- Subjective measurement

17
Q

Explain the objective measurement approach which is used to measure quantitative job demands

A

Measuring the amount and speed of work that are completely independent from any personal standards on behalf of the workers that perform the task. E.g., the amount of people served per time unit and the number of transactions made per time unit.

18
Q

What are the limitations in using objective measures to measure quantitative job demands?

A
  • It is hard to eliminate the personal element completely
  • It is not always easy to define objective demands
  • Objective job demands are strongly context dependent
19
Q

Explain the subjective measurement approach which is used to measure quantitative job demands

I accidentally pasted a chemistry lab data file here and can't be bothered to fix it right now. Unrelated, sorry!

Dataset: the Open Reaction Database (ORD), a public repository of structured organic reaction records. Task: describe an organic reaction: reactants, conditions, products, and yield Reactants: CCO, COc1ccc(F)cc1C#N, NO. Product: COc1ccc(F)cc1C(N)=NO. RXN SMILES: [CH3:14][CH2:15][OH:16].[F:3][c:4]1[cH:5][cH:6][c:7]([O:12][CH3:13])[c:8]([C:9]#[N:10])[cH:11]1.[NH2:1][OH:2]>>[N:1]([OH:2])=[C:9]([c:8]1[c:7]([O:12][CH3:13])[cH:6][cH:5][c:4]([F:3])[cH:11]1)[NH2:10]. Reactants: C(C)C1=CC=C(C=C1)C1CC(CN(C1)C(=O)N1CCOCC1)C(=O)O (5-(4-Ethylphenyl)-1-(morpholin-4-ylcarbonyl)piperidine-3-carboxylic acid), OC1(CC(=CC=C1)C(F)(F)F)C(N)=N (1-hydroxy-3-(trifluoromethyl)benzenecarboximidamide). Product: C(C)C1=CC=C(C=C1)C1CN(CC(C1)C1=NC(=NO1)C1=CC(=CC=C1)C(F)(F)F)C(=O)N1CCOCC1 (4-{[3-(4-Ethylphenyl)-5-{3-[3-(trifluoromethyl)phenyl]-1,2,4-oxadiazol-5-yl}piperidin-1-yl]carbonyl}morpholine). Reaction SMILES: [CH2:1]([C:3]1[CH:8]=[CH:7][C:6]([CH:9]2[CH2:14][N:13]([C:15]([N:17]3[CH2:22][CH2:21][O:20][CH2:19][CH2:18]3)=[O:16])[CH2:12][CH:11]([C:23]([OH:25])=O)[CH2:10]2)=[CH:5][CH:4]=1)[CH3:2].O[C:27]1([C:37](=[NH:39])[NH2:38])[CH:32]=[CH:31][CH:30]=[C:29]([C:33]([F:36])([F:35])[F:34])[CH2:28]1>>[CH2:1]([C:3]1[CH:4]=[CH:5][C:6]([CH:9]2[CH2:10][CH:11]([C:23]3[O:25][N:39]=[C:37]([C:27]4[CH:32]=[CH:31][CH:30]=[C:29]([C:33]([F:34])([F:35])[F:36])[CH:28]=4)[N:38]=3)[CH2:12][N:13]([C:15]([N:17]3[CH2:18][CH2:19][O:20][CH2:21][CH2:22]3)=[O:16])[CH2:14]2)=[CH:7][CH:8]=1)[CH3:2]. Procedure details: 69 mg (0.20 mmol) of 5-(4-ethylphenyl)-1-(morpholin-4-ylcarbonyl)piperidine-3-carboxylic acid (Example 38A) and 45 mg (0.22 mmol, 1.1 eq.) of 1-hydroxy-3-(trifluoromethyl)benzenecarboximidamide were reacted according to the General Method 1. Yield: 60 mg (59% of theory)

A

The focus is on how workers themselves or other raters perceive and evaluate the level of quantitative demands in a job. This can be done via self-rated measures (employee interview/survey) and other-rater systems.

20
Q

Why do people’s perceptions of subjective job demands differ from each other?

A
  • Performance cues may influence perceptions of the amount of job demands
  • People are susceptive to the social information they get from their immediate colleagues etc. about their demand levels
  • Individual differences in how you perceive the world
  • Attitude and mood during job performance play a role in the assessment of a specific work characteristic
21
Q

When looking at quantitative job demands in practice, we can focus on two routes, which routes are there?

A
  • Focus on the person

- Focus on work

22
Q

Looking at the quantitative job demands in practice, how does focusing on the person work?

A

Fitting the person to his/her job. Focuses on selection, training and performance.

23
Q

Looking at the quantitative job demands in practice, how does focusing on work work?

A

Fitting the job to the person, focuses on job and workplace (re)design and improving psychosocial working conditions in the general workplace. For instance: improving ergonomics, jobs with variety, control and feedback, avoid extremely high effort levels in jobs, etc.